Wednesday, July 29, 2009

California's Budget: A No-Win Scenario

Well, after what seems like an eternity, the state of California has finally passed its budget for the coming year. Faced with record-setting shortfalls, this was a very long, bitter fight, with no clear winner.

Although those who fought to keep the income tax from going up (even for those who could most afford it) could argue to have "won," the sales tax is already more 1.5% higher now than it was a year ago (to be fair, we the people voted for 0.5% of that ourselves, hoping to get better public transportation out of the deal). Besides, most of the constituents most concerned about not letting taxes go up are angry about the fact that the state government will be raiding huge amounts of money from more local (i.e., county and city) funds, thereby forcing local leaders to decide whether or not to raise taxes or further cut programs. And there's the question of how much of the budget isn't actually "real" spending being reduced, but simply creating accounting that makes it look like we're more balanced than we are. And, of course, Gov. Schwarzenegger used the power of the line-item veto to cut an additional $500 million out of the budget beyond what the lawmakers had agreed to after their own endless battles, which naturally hasn't made much of anybody happy.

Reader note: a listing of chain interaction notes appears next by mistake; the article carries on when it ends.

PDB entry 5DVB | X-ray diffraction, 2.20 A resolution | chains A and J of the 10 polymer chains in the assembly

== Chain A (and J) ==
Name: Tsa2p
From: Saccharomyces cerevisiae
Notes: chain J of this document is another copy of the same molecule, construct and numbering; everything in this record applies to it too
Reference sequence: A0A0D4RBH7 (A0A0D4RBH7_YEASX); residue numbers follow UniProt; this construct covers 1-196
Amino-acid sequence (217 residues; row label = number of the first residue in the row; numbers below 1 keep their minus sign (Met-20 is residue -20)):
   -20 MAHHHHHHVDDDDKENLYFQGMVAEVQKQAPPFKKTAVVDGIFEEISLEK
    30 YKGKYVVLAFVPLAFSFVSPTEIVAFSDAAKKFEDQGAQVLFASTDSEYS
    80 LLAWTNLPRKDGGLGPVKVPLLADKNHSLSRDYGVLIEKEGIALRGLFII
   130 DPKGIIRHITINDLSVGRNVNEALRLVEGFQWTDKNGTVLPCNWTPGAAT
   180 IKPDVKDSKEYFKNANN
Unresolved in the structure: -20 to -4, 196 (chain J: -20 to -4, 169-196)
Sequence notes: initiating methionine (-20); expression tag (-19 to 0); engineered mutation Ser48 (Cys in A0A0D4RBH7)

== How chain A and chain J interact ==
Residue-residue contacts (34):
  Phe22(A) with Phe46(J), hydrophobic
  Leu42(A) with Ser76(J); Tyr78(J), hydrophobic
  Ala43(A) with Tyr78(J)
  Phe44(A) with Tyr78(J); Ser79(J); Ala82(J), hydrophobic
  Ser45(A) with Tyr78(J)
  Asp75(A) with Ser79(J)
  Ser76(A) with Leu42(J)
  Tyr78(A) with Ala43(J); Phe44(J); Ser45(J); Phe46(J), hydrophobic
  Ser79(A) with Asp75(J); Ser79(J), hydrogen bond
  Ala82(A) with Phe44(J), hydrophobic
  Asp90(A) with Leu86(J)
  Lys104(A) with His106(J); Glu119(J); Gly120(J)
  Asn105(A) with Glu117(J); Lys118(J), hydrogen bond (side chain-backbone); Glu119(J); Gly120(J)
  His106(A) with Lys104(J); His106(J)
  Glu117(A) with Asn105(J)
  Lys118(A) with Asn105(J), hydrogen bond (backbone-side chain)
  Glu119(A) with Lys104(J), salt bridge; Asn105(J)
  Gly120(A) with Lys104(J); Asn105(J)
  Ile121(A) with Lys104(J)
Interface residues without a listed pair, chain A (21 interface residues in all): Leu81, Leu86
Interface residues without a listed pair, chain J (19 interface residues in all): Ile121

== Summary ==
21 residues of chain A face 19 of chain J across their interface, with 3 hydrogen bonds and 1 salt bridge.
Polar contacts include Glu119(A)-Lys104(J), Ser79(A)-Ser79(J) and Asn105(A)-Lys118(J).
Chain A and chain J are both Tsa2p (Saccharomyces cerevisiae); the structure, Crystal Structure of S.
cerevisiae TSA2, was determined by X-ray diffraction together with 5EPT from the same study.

Now, I'm no economist, but I have a sense that some our lawmakers don't know what they've actually done. For example, the Governor, in an attempt to sound a sympathetic note, said "I know that college students will pay now higher tuitions." Well, yes, but how many students will now not even go to college at all? That's bound to have further negative repercussions on the economy, isn't it? Likewise, the number of criminals who will be released early from prisons, many of which will almost certainly commit crimes that will just cause them to be sent back, can't be "economy-neutral" even in the relatively short-run. Funds for aiding the poor have been slashed, but has any attention been given to the fact that, if more poor people are not given the tools they need to enter the ranks of production, that too will have a further negative impact on the economic status of the state as a whole?

But, let's be honest, even if these concerns were addressed, there was never going to be a way to close this monstrous budget gap without causing a lot of pain. This was a no-win scenario in just about every definition. I can only hope that we didn't cause ourselves even more difficulty in trying to do what needed to be done to fix the problems.

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